This was a second visit to Brighton for Paloma Faith in less than five months. Since her last appearance, her star has risen to giddy new heights. She was named Best Female at the Brits and ‘A Perfect Contradiction’ became her best selling album, reaching the top of the charts.
Another sold out gig – and further evidence that Brighton desperately needs a venue more capacious than the Centre – meant that the 33-year-old east Londoner had even more to live up to. A measure of her confidence was in the choice of support act.
Now I have to say I’d never heard of Vintage Trouble before seeing them, but like everyone in the audience I was blown away by the LA quartet who were quite possibly the best unknown support act I’ve ever seen. Within minutes, they’d won over the entire room with their enthusiasm and infectious songs. In Ty Taylor they’ve got an endearingly cool frontman, ably supported by the excellent playing of Nalle Colt on guitar and Richard Danielson on drums. They may be old school, but there’s no doubt Vintage Trouble will soon graduate to bigger things, they’ve a new album out soon and hopefully it won’t be long before they’re back in Brighton to promote it.
So far so good, but the good-times vibe soon came to an end, with an unexpected appearance by Paloma who introduced us to Owen Jones. For the next quarter of an hour or so, with Paloma standing onstage watching on, Jones gave a politically charged leftist rant about what’s wrong with society today.
Considering most in the audience had paid over £32.00 plus booking fees for their seats, plus a sizeable amount more to park their cars, be fed and watered and avail themselves of a souvenir programme and some merch, it seemed both indulgent on Paloma’s part and an inappropriate place for such a castigation.
Personally, I don’t think political stumping has any place at a concert and I don’t believe audiences want to be indoctrinated on the state of the nation when they’ve come to be entertained.
Fortunately, his fifteen minutes of fulminating was the only low point of the evening, but it was a shame that compared to Vintage Trouble who did a fantastic job of warming up the audience, Owen Jones only seemed to reverse their good work by lowering the mood.
When Paloma eventually got back to performing rather than politicising, her show was in many ways much the same as last time, but in others it was quite different. To look at, it was still monochromatic. The retro white multi-level set was back, as were the musicians, but this time they were all dressed in black, rather than white. Visually, that change was a big improvement. Paloma herself also looked a lot better than last time, sporting a typically quirky shiny black PVC dress with clear plastic panels.
And she was in great voice throughout, even if it she sounds like she’s imitating someone else, a feeling that’s emphasised every time she speaks as her singing voice bears no resemblance to how she talks. But perhaps what’s so endearing about her, is her self-depreciation. There certainly appears to be no fakery in the way she chats between songs where she comes across as someone who is genuinely grateful to be applauded for her music and still a little incredulous that people adore her.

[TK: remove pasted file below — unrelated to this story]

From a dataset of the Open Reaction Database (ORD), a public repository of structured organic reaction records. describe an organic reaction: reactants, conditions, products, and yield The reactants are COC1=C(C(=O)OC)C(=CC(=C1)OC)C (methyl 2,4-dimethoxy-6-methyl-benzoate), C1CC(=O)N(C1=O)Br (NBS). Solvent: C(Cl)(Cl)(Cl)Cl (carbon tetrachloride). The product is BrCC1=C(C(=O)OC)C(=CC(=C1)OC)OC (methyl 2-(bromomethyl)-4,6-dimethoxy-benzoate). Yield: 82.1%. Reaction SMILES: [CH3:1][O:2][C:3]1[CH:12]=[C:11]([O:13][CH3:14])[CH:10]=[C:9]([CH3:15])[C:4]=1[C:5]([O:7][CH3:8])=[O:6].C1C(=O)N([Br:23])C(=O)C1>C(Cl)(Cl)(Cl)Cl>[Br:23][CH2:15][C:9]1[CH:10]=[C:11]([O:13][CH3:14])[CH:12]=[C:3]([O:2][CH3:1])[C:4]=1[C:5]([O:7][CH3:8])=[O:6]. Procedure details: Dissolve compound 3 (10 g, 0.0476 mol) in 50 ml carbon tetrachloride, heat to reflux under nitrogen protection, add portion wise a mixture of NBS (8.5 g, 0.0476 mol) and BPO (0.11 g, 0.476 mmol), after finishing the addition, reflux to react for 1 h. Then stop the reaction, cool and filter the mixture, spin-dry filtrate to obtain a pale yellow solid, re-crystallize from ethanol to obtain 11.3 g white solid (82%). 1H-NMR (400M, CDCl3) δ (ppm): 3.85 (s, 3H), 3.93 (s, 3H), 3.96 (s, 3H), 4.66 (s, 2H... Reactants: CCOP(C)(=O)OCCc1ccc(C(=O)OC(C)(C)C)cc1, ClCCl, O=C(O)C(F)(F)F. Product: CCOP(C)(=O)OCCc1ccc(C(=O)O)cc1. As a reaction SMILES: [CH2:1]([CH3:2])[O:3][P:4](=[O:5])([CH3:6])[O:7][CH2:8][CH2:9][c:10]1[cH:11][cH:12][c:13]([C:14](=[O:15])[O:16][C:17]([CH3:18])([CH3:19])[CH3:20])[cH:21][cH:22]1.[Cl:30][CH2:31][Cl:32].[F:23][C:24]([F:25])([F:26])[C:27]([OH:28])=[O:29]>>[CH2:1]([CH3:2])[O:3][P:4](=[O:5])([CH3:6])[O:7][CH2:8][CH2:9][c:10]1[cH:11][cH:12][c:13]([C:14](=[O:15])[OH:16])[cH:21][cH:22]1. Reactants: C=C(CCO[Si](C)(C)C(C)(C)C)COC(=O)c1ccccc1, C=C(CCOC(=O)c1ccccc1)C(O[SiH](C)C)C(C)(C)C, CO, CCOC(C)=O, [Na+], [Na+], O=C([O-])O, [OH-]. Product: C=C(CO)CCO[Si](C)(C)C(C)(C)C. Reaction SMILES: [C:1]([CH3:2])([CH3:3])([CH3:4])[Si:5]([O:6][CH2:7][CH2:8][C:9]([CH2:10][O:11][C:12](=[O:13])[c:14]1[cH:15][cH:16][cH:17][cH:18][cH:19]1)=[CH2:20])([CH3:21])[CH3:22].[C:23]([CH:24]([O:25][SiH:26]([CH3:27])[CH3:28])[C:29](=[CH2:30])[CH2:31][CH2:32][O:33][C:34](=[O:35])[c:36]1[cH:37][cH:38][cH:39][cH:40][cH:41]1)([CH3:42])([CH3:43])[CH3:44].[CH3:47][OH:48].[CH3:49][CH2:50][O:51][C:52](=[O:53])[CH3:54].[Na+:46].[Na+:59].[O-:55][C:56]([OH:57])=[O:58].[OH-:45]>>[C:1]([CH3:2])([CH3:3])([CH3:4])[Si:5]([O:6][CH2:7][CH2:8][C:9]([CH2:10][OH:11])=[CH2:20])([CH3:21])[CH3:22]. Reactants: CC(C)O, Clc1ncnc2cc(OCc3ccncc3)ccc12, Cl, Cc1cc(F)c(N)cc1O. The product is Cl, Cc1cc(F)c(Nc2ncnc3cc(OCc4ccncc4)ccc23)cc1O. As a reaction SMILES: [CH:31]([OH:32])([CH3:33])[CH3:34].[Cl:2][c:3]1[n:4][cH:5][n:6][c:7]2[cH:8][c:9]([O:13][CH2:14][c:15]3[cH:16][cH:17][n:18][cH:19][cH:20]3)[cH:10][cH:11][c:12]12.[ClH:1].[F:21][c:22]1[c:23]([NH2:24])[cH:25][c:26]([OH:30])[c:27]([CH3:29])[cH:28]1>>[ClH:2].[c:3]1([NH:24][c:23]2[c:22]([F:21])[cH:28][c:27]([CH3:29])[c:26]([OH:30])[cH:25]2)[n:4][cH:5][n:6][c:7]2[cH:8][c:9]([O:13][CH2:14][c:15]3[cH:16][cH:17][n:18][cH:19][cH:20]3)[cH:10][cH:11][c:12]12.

Her kookiness, which is a big part of her appeal, is another reason she comes over as a real person, rather than a celebrity. She even tells the audience off: “You’re very quiet!” Adding “the last time I was here it was a Saturday night and you were absolutely mental!” When a few people begin screaming, she acknowledges them with the quip “My friends from the outpatients!” When she reflects on her decision to put Owen Jones on before her, Paloma just might realise who was to blame for their early torpor.
Musically though things are hard to fault. The stage is filled with talented musicians all sporting white instruments, including a three-piece horn section and The Faithettes, a trio of larger-than-life backing singers, namely Janelle Martin, Naomi Miller and Baby Sol. The joyful retro-soul sound the ensemble produced might not always have been that original, but it was certainly authentic.
Whilst always remaining the centre of attention, Paloma is generous enough to give everyone their moment in the spotlight and they all get a chance to showcase their musical chops. Most of the material played during the 18-song set came from Paloma’s nostalgia-laden Perfect Contradiction album, including her massive hit ‘Only Love Can Hurt Like This’. Other highlights were her cover of The Sisters Love classic ‘The Bigger You Love (The Harder You Fall’ and her theatrically sassy duet with Ty Taylor, who she brought back on to sing Aretha Franklin’s ‘Baby I Love You’ and, for a few minutes at least, he managed to upstage her.
Brighton clearly loved them both. And if Paloma and Vintage Trouble won their hearts, I’m not so sure Owen Jones won their minds.
Paloma’s latest album ’A Perfect Contradiction’ is out now
Vintage Trouble play Love Supreme on Sat 4 July, 2015